The PRS has a dedicated production class that puts limits on the cost of the equipment in an effort to help level the playing field. And new this year is PRS’s rimfire series, which is already growing rapidly, according the Shannon Kay, who runs the PRS.

“I wouldn’t be surprised if in the next 12 to 18 months if the rimfire series is larger than the centerfire series,” Kay said. “Part of it is that it is more affordable, for sure, but there are also a lot more places that can host a rimfire match than centerfire matches. Having a rimfire option also really opens up the sport to younger shooters.”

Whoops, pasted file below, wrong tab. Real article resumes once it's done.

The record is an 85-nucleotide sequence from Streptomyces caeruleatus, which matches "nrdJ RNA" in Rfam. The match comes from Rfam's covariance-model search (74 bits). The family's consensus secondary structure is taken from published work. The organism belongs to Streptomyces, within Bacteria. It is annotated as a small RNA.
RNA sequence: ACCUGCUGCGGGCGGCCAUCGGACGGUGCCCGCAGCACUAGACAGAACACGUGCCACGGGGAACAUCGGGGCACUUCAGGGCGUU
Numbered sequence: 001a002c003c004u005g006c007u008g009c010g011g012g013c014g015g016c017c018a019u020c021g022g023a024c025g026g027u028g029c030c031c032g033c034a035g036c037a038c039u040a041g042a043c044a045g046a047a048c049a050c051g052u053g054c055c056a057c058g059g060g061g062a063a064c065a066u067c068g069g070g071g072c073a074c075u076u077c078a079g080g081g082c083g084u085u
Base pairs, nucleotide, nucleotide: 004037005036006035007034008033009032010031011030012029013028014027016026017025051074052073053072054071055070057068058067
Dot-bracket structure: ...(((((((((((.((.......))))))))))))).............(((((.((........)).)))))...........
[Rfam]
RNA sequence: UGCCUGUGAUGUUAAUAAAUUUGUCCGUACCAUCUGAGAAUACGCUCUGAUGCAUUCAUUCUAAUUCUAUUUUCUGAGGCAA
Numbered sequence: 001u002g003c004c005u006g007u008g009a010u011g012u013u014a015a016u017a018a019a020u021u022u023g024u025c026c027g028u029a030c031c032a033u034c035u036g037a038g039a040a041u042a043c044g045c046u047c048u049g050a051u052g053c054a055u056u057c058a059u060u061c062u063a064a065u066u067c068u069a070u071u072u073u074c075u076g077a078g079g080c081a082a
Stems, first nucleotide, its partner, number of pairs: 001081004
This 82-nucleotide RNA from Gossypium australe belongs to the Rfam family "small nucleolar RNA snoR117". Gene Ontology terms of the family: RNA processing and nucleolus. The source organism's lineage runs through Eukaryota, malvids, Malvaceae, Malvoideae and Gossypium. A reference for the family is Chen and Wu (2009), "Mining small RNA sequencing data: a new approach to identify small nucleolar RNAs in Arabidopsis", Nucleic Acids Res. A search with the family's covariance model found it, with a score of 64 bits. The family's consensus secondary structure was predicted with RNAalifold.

Even if you don’t have any PRS gear, you can still probably shoot a match. PRS shooters are a generous bunch and, in my experience, are always willing to help out new shooters. Get in touch with the folks who run matches in your area, and there’s a very good chance that someone will let you borrow their gear to test the waters.

“From the outside looking in the sport can be intimidating. But 99 percent of our experienced members will go out of their way to encourage someone who’s new,” Kay said. “They remember when they were in that position themselves—and it wasn’t usually that long ago for them either. The feeling of the community is that we’re all in this together and you won’t find nicer people anywhere.”